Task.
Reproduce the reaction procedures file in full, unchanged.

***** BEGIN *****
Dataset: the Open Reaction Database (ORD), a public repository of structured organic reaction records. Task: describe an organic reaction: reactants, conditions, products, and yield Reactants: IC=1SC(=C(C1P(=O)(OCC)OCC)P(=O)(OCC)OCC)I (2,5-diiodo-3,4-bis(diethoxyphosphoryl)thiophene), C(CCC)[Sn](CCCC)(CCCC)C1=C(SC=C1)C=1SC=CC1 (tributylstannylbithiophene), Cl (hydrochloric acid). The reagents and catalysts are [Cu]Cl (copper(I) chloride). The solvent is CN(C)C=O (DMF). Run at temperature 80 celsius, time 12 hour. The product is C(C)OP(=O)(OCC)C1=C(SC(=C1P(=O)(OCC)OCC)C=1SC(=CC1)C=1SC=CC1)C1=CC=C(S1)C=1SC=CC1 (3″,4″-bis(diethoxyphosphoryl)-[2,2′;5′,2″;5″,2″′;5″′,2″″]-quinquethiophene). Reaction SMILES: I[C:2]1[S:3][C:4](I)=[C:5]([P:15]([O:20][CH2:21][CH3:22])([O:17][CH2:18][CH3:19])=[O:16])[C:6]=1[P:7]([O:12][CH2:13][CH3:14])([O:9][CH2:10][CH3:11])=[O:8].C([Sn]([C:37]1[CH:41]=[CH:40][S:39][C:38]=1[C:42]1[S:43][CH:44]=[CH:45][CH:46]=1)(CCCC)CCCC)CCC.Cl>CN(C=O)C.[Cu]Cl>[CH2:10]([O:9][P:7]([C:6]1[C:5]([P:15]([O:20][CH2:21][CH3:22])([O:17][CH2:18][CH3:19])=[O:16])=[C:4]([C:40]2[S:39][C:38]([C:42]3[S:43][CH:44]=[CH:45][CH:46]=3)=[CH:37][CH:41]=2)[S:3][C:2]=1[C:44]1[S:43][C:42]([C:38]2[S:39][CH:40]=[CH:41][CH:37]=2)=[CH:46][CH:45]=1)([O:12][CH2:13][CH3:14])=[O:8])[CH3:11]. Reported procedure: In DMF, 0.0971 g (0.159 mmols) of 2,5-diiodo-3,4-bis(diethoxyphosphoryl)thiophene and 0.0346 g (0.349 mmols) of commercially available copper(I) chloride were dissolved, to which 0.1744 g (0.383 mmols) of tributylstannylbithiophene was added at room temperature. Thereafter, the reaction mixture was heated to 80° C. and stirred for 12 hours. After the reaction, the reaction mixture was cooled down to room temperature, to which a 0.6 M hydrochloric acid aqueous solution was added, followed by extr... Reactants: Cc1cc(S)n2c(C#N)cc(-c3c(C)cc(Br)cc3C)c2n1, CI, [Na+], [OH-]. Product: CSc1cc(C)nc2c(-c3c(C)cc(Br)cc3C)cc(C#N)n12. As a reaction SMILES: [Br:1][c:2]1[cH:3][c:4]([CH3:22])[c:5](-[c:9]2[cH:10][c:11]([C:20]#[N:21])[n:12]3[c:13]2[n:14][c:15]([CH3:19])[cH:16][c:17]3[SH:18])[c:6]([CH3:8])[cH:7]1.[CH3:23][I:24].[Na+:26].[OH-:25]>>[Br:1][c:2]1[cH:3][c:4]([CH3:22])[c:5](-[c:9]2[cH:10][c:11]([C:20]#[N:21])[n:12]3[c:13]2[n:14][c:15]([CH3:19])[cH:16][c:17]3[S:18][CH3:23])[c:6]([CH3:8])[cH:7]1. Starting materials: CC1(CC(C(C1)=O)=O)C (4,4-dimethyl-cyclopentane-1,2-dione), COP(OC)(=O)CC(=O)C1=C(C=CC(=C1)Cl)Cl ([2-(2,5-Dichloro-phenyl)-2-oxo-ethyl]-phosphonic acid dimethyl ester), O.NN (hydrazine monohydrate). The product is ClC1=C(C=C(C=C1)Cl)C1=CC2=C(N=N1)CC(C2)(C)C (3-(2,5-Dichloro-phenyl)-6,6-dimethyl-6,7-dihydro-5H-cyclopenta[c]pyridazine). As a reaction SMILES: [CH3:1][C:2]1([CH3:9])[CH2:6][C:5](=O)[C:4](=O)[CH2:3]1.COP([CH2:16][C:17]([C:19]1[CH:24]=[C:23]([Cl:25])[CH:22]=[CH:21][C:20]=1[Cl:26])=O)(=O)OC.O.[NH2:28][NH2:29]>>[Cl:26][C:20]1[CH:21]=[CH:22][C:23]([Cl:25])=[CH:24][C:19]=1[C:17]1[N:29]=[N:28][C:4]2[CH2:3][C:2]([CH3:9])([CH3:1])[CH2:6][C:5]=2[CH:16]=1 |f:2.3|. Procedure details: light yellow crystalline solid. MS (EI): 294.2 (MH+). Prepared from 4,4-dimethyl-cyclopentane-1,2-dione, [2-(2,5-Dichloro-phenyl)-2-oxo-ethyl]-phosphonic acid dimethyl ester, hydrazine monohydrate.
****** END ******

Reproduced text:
Dataset: the Open Reaction Database (ORD), a public repository of structured organic reaction records. Task: describe an organic reaction: reactants, conditions, products, and yield Reactants: IC=1SC(=C(C1P(=O)(OCC)OCC)P(=O)(OCC)OCC)I (2,5-diiodo-3,4-bis(diethoxyphosphoryl)thiophene), C(CCC)[Sn](CCCC)(CCCC)C1=C(SC=C1)C=1SC=CC1 (tributylstannylbithiophene), Cl (hydrochloric acid). The reagents and catalysts are [Cu]Cl (copper(I) chloride). The solvent is CN(C)C=O (DMF). Run at temperature 80 celsius, time 12 hour. The product is C(C)OP(=O)(OCC)C1=C(SC(=C1P(=O)(OCC)OCC)C=1SC(=CC1)C=1SC=CC1)C1=CC=C(S1)C=1SC=CC1 (3″,4″-bis(diethoxyphosphoryl)-[2,2′;5′,2″;5″,2″′;5″′,2″″]-quinquethiophene). Reaction SMILES: I[C:2]1[S:3][C:4](I)=[C:5]([P:15]([O:20][CH2:21][CH3:22])([O:17][CH2:18][CH3:19])=[O:16])[C:6]=1[P:7]([O:12][CH2:13][CH3:14])([O:9][CH2:10][CH3:11])=[O:8].C([Sn]([C:37]1[CH:41]=[CH:40][S:39][C:38]=1[C:42]1[S:43][CH:44]=[CH:45][CH:46]=1)(CCCC)CCCC)CCC.Cl>CN(C=O)C.[Cu]Cl>[CH2:10]([O:9][P:7]([C:6]1[C:5]([P:15]([O:20][CH2:21][CH3:22])([O:17][CH2:18][CH3:19])=[O:16])=[C:4]([C:40]2[S:39][C:38]([C:42]3[S:43][CH:44]=[CH:45][CH:46]=3)=[CH:37][CH:41]=2)[S:3][C:2]=1[C:44]1[S:43][C:42]([C:38]2[S:39][CH:40]=[CH:41][CH:37]=2)=[CH:46][CH:45]=1)([O:12][CH2:13][CH3:14])=[O:8])[CH3:11]. Reported procedure: In DMF, 0.0971 g (0.159 mmols) of 2,5-diiodo-3,4-bis(diethoxyphosphoryl)thiophene and 0.0346 g (0.349 mmols) of commercially available copper(I) chloride were dissolved, to which 0.1744 g (0.383 mmols) of tributylstannylbithiophene was added at room temperature. Thereafter, the reaction mixture was heated to 80° C. and stirred for 12 hours. After the reaction, the reaction mixture was cooled down to room temperature, to which a 0.6 M hydrochloric acid aqueous solution was added, followed by extr... Reactants: Cc1cc(S)n2c(C#N)cc(-c3c(C)cc(Br)cc3C)c2n1, CI, [Na+], [OH-]. Product: CSc1cc(C)nc2c(-c3c(C)cc(Br)cc3C)cc(C#N)n12. As a reaction SMILES: [Br:1][c:2]1[cH:3][c:4]([CH3:22])[c:5](-[c:9]2[cH:10][c:11]([C:20]#[N:21])[n:12]3[c:13]2[n:14][c:15]([CH3:19])[cH:16][c:17]3[SH:18])[c:6]([CH3:8])[cH:7]1.[CH3:23][I:24].[Na+:26].[OH-:25]>>[Br:1][c:2]1[cH:3][c:4]([CH3:22])[c:5](-[c:9]2[cH:10][c:11]([C:20]#[N:21])[n:12]3[c:13]2[n:14][c:15]([CH3:19])[cH:16][c:17]3[S:18][CH3:23])[c:6]([CH3:8])[cH:7]1. Starting materials: CC1(CC(C(C1)=O)=O)C (4,4-dimethyl-cyclopentane-1,2-dione), COP(OC)(=O)CC(=O)C1=C(C=CC(=C1)Cl)Cl ([2-(2,5-Dichloro-phenyl)-2-oxo-ethyl]-phosphonic acid dimethyl ester), O.NN (hydrazine monohydrate). The product is ClC1=C(C=C(C=C1)Cl)C1=CC2=C(N=N1)CC(C2)(C)C (3-(2,5-Dichloro-phenyl)-6,6-dimethyl-6,7-dihydro-5H-cyclopenta[c]pyridazine). As a reaction SMILES: [CH3:1][C:2]1([CH3:9])[CH2:6][C:5](=O)[C:4](=O)[CH2:3]1.COP([CH2:16][C:17]([C:19]1[CH:24]=[C:23]([Cl:25])[CH:22]=[CH:21][C:20]=1[Cl:26])=O)(=O)OC.O.[NH2:28][NH2:29]>>[Cl:26][C:20]1[CH:21]=[CH:22][C:23]([Cl:25])=[CH:24][C:19]=1[C:17]1[N:29]=[N:28][C:4]2[CH2:3][C:2]([CH3:9])([CH3:1])[CH2:6][C:5]=2[CH:16]=1 |f:2.3|. Procedure details: light yellow crystalline solid. MS (EI): 294.2 (MH+). Prepared from 4,4-dimethyl-cyclopentane-1,2-dione, [2-(2,5-Dichloro-phenyl)-2-oxo-ethyl]-phosphonic acid dimethyl ester, hydrazine monohydrate.